Fuel duty – what happens now?

Mike Webb
Head of Public Affairs at Freight Transport Association
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Post date: Thursday, 16th August 2012

Rising fuel costs are crippling for the whole country and the effect is no more devastating than for freight operators, whose businesses and livelihoods are so dependent on the price of fuel.  Not only does it have a negative impact on road hauliers but also their customers and ultimately everyone, through the prices on the shelves.

An analysis of distribution costs in April showed that HGV running costs were at an all-time-high thanks to the price of diesel.  The increase has pushed up the cost of running a vehicle by an average of £1,900 per year – an almost impossible situation for operators.  Fuel represents around 40% of annual operating costs compared to around one third three years ago and it will only continue to rise if we do not all continue to work together and do something about it.

The population as a whole saw fuel prices soar throughout last year and so when the budget was announced and the news came that a fuel duty increase was being kept for August, it was met with fierce criticism. FTA and FairFuelUK worked together to fight this; lobbying government and persuading MPs on all sides of the House of Commons; and at the same time urging members to write to their local MP and express their objections.

Growing support

Over 300,000 people now support FairFuelUK; and more than 50 MPs declared publicly that they would be voting to scrap the increase.  Finally on 26 June the chancellor listened to the people, and his colleagues in Parliament, and announced the 3.02p per litre rise would be frozen until January 2013.

It is worth restating at this stage that since January 2011 FTA and other fuel duty campaigning organisations have generated a saving of at least 9ppl from the price of diesel for every operator.  This is an unprecedented level of saving – however we cannot afford to sit back and relax in the knowledge that we won the battle while the war is still raging.

We were thrilled at the postponement and it was a great win for the campaign, but the fight is far from over.  The campaign to fight rising fuel costs must step up a gear and we must all get behind it before we find ourselves in an even graver situation come January.  We managed to pull together and make the chancellor ditch the 3p per litre rise once and now we must do it all over again – but hopefully this time on a more permanent basis.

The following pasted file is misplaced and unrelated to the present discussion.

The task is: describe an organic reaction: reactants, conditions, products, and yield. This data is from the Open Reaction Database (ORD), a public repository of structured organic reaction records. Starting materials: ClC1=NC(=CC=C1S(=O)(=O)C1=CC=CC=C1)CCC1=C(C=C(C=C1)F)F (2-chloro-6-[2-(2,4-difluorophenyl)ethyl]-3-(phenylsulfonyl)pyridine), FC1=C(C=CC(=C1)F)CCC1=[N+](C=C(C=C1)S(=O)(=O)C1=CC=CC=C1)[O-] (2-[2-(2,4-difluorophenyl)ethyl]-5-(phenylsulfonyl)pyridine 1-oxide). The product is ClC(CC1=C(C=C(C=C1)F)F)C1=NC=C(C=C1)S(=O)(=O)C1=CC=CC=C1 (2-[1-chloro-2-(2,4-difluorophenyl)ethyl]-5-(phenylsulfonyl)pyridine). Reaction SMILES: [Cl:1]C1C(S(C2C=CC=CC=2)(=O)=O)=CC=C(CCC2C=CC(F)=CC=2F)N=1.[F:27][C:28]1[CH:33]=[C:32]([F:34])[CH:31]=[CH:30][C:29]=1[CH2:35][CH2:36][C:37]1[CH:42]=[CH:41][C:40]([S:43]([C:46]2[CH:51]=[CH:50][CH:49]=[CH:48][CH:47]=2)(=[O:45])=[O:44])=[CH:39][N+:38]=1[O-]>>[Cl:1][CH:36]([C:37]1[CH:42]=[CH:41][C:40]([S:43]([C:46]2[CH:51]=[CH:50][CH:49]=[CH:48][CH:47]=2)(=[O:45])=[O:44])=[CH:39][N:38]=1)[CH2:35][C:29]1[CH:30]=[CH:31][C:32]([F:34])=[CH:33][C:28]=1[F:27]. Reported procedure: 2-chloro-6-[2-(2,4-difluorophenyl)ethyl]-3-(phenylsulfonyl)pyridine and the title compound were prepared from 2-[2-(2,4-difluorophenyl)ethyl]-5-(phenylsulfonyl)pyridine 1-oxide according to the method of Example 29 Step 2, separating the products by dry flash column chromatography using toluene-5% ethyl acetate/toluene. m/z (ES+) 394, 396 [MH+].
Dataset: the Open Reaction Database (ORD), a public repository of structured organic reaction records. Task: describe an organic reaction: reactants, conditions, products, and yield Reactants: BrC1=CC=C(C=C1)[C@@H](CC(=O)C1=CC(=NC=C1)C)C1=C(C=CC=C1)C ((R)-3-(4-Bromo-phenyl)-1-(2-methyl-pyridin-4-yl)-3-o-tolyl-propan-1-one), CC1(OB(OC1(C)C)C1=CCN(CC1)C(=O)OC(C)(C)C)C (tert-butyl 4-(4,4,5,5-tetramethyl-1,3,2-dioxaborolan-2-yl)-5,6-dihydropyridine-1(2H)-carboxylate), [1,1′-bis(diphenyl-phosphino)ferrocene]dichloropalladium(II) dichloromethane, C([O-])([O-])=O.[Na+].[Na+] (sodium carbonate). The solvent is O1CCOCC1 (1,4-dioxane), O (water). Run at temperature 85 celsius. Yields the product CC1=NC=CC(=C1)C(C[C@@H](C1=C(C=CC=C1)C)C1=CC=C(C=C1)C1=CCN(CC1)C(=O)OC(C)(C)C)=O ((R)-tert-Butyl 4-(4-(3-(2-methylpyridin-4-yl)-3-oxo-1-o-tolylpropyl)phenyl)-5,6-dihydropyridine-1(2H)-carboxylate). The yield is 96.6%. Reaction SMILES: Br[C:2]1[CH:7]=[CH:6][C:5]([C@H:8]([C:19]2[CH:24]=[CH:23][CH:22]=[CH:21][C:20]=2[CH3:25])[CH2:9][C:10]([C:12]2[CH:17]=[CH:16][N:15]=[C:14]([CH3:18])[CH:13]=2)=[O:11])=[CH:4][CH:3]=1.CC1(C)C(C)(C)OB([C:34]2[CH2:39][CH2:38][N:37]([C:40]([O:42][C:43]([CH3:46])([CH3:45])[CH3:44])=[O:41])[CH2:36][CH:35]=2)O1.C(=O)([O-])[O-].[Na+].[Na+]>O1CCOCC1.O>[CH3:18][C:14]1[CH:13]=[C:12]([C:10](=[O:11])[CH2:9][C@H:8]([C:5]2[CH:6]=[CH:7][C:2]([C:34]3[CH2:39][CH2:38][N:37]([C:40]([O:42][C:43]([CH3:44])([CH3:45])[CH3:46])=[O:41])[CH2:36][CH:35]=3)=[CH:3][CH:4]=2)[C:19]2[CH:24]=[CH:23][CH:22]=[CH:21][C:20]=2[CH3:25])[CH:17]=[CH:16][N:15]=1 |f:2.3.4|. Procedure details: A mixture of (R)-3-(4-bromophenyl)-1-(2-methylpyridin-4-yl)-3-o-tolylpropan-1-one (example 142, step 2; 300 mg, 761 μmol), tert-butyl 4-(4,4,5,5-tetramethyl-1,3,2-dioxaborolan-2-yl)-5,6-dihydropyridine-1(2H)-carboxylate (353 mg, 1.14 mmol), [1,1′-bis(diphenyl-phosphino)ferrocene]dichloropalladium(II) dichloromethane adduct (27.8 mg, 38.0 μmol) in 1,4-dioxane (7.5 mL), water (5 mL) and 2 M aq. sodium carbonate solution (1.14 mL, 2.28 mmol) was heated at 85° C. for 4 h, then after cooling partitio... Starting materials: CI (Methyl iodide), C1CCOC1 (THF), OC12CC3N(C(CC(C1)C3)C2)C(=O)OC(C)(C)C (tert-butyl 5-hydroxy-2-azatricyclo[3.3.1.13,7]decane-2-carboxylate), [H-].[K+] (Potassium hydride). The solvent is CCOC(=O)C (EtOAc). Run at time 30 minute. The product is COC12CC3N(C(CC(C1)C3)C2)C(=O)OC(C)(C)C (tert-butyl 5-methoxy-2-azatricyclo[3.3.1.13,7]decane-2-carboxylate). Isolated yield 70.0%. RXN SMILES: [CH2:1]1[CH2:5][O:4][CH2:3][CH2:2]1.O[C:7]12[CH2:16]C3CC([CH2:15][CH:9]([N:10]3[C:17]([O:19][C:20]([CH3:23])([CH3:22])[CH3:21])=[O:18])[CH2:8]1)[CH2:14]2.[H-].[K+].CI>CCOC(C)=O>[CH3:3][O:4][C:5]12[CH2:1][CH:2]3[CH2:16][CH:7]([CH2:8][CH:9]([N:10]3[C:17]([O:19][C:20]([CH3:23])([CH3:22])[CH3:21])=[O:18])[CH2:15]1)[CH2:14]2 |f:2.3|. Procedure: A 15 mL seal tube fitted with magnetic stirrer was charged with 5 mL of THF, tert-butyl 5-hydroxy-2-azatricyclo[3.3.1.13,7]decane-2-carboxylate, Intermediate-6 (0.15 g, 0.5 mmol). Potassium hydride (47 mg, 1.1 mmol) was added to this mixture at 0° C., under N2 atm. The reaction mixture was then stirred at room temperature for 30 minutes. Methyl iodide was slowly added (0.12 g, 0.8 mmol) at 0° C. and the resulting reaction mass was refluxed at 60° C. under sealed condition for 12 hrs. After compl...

The next stage in the campaign is to change government thinking.  It is unhelpful to see the campaign in terms of just working to bat back each fuel duty rise as they approach; we feel a more fundamental rethink of road taxes is required. Earlier this year, FTA and its partners in the FairFuelUK coalition asked The Centre for Economics and Business Research (CEBR) to investigate whether cutting fuel duty would generate more tax revenues. CEBR investigated the economic impact of a fuel duty reduction and found some interesting results.  

Jobs and GDB boost

The report suggested that 175,000 jobs would be created within a year if there was a 2.5p reduction in fuel duty, this would go up to 180,000 jobs within five years.  There would be no loss to government and in fact GDP would be boosted by 0.32% within a year and 0.34% within five years.  A higher reduction of 5p per litre would net an additional £1.2bn within a year for the Exchequer.

Therefore it's not just about stopping the increase but lobbying government to reduce the current duty rate. We want to effect a step-change in government thinking – to get away from the tired old belief that higher fuel duty means more money for the government at a time of economic need.  FTA believes increased fuel duty doesn’t make economic sense and taxes on fuel should be considered in the light of the government’s main priority – growth in the wider economy.

However, the other important factor to consider is that industry will be no more able to cope with a hike in fuel duty come January than it would have been in August.  Nothing has changed and so there is no reason that the duty rise can be justified in January when it could not be in August. The consequences could be devastating for many operators, and jobs will potentially be lost.

Going forward we all need to pull together once again to stop any further increases. So please visit the FTA website, write to your MP and let them know the reality of fuel duty increases for your business and your community.  This is a vital component in changing government thinking which will surely benefit us all.

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